[Haskell-cafe] When are MVars better than STM?

Thomas Koster tkoster at gmail.com
Sun Jan 24 06:46:22 UTC 2016

Hi friends,

Using Criterion, I have been running benchmarks to measure the
relative performance of STM and MVars for some simple transactions
that I expect will be typical in my application. I am using GHC 7.10.2
and libraries as at Stackage LTS 3.2.

I have found that STM is faster than MVars in all my benchmarks,
without exception. This seems to go against accepted wisdom [1][2][3].
I have not included my source code here to save space, but if you
suspect that I am using MVars incorrectly, just say so and I will post
my source code separately.

I have two questions:

1. When are MVars faster than STM? If the answer is "never", then when
are MVars "better" than STM? (Choose your own definition of "better".)

2. When given two capabilities (+RTS -N2), MVars are suddenly an order
of magnitude slower than with just one capability. Why?

For those who want details:

My benchmark forks four Haskell threads. Each thread repeats a
transaction that increments a shared counter many, many times. These
transactions must be serialized. The counter is therefore highly
contended. One version uses an MVar to store the counter in the
obvious way. The other version uses a TVar instead.

By the way, simply using "atomic-primops" to increment the counter
won't do because the increment operation is actually a mock substitute
for a more complex operation. I use the counter for my benchmarks
because the real operation needs much more memory and I don't want the
additional, unpredictable GC cost to affect my measurements.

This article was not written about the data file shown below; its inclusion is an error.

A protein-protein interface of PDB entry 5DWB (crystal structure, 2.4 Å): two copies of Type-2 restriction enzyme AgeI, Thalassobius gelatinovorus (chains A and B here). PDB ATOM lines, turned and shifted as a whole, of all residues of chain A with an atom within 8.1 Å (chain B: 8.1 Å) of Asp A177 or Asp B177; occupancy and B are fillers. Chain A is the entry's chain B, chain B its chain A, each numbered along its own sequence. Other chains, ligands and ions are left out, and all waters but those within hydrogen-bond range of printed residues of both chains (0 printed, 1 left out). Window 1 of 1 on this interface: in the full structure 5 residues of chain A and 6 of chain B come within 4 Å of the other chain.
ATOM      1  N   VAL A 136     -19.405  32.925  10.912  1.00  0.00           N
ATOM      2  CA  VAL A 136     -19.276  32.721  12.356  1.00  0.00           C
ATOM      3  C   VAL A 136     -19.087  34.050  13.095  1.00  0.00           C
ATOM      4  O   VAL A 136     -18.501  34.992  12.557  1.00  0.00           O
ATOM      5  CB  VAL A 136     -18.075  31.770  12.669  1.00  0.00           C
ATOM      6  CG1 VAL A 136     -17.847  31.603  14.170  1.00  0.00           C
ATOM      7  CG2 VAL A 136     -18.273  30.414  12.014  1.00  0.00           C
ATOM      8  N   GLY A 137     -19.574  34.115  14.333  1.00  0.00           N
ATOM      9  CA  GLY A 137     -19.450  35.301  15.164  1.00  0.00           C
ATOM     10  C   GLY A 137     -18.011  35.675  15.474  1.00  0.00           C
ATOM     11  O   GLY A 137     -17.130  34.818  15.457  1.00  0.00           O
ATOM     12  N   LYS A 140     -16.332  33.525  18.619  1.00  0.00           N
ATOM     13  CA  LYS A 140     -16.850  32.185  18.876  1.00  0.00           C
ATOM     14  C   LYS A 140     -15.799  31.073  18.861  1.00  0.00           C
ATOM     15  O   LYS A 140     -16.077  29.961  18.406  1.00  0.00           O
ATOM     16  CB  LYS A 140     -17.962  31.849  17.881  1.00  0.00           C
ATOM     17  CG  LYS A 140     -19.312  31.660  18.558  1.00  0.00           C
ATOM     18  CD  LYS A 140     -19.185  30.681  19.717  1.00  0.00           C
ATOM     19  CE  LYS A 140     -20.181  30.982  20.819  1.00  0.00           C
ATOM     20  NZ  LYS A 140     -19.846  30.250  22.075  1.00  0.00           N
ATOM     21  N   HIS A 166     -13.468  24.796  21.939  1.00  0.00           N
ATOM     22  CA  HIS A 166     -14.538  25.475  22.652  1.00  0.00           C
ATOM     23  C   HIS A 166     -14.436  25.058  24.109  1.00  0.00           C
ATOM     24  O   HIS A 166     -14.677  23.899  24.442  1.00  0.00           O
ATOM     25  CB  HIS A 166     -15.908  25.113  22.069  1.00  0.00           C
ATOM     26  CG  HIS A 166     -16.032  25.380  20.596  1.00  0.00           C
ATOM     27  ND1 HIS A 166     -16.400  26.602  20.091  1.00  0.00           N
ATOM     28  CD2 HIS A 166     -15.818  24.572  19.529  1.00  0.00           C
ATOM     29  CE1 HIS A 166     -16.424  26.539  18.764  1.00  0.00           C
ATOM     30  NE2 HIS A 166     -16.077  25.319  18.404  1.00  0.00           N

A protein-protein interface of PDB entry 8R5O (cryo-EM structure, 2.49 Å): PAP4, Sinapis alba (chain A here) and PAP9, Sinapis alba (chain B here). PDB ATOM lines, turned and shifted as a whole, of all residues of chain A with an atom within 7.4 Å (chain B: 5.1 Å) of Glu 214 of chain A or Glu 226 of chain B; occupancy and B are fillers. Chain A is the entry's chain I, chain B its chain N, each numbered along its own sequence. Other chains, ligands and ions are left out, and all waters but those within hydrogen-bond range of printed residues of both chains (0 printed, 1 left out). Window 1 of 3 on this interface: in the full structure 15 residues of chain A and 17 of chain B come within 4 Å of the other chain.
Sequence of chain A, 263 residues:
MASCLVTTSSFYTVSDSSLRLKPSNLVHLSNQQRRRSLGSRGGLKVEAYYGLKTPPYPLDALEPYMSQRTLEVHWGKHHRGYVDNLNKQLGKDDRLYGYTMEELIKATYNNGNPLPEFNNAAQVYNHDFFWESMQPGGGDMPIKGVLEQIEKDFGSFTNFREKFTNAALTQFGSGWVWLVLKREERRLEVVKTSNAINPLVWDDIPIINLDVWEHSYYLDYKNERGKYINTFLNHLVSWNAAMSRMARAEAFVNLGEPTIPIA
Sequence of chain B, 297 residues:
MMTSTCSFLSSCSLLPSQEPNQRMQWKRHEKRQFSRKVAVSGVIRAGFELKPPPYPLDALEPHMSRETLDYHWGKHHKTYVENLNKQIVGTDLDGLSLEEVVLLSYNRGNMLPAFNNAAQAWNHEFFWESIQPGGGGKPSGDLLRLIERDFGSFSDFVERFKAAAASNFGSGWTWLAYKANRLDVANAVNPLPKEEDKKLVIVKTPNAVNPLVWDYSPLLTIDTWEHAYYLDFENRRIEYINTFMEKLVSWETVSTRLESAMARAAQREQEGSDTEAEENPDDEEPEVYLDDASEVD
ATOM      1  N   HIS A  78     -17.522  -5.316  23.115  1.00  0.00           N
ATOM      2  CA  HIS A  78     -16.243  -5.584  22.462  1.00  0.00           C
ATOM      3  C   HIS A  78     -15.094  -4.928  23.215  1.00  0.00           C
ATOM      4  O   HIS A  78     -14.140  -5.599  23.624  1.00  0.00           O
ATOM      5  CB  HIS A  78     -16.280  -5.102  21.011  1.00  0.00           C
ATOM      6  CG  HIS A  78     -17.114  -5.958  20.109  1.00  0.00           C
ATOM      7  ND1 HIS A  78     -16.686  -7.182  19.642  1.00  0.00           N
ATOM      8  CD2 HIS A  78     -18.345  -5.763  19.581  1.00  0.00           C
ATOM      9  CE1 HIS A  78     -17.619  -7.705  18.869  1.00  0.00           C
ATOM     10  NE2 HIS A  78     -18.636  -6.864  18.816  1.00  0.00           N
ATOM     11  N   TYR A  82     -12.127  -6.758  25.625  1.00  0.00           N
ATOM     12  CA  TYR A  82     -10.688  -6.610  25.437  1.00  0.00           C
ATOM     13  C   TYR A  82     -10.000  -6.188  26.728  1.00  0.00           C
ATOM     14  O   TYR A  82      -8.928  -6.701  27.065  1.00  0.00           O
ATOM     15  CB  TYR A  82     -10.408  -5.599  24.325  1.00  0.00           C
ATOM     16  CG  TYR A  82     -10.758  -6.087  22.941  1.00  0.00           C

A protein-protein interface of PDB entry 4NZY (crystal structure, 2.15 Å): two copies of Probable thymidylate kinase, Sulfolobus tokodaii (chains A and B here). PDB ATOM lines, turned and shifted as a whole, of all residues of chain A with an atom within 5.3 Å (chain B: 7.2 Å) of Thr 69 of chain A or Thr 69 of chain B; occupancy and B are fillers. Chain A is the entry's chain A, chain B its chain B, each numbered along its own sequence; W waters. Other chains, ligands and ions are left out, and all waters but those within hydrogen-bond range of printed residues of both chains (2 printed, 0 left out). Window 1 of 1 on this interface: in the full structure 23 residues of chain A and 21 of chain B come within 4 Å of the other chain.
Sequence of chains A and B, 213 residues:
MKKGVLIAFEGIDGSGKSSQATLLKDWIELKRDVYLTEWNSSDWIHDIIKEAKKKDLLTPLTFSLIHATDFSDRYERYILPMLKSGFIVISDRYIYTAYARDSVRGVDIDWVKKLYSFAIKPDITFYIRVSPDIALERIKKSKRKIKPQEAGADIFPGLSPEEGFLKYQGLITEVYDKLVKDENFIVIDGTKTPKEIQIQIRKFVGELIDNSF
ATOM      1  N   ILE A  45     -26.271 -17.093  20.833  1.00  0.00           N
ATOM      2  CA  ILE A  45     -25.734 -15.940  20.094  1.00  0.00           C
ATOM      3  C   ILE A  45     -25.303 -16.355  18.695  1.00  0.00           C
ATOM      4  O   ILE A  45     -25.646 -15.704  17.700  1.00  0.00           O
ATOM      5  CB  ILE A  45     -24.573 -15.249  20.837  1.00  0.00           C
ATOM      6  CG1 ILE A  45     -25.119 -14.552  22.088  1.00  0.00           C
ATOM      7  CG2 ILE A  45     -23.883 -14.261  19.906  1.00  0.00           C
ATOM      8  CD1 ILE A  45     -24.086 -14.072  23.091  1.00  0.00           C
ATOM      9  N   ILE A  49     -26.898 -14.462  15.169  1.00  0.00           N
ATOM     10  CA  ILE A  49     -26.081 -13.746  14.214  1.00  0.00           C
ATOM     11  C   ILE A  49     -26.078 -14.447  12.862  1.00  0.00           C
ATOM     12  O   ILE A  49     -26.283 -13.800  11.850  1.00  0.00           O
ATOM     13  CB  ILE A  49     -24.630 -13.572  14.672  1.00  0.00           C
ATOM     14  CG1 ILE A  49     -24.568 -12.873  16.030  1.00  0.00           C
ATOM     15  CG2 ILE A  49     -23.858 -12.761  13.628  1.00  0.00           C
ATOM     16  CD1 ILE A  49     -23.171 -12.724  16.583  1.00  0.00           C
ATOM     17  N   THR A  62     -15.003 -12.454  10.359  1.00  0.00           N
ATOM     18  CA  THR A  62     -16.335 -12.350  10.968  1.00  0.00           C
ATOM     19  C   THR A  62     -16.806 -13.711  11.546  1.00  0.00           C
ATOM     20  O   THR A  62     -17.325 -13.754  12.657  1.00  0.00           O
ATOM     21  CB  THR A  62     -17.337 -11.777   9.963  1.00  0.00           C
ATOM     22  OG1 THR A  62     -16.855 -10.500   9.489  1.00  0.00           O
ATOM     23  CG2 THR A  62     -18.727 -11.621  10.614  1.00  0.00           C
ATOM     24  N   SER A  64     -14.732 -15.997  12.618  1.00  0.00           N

Typical measurements are:

1 capability, using MVar: 37.30 ms
1 capability, using TVar: 24.88 ms
2 capabilities, using MVar: 1.564 s
2 capabilities, using TVar: 80.09 ms
4 capabilities, using MVar: 2.890 s
4 capabilities, using TVar: 207.8 ms

Notice that the MVar version suddenly slows by an order of magnitude
when run with more than one capability. Why is this so? (This is
question 2.)

Despite the absolute time elapsed, I realize that the CPU usage
characteristics of the two versions are also quite different. I
realize that the MVar version interlocks the four threads so that only
one capability is ever busy at a time, irrespective of the number of
capabilities available, whereas the STM version allows up to four
capabilities to be busy at once. However, I believe that the
additional parallel transactions in the STM version would be mostly
wasted, destined to be retried. Unless I am mistaken, this assumption
appears to be consistent with the observation that the STM version
with -N1 is the fastest of all. Despite all this wasted work by the
thundering herd, the total CPU time (i.e. my power bill) for the STM
version is still less than for the MVar version, because the MVar
version so dramatically slow.

Paradoxically, MVars seem to be the wrong tool for this job. So when
are MVars faster than STM? (This is question 1.)

[1] https://stackoverflow.com/questions/15439966/when-why-use-an-mvar-over-a-tvar
[2] https://www.reddit.com/r/haskell/comments/39ef3y/ioref_vs_mvar_vs_tvar_vs_tmvar/
[3] https://mail.haskell.org/pipermail/haskell-cafe/2014-January/112158.html

Thomas Koster

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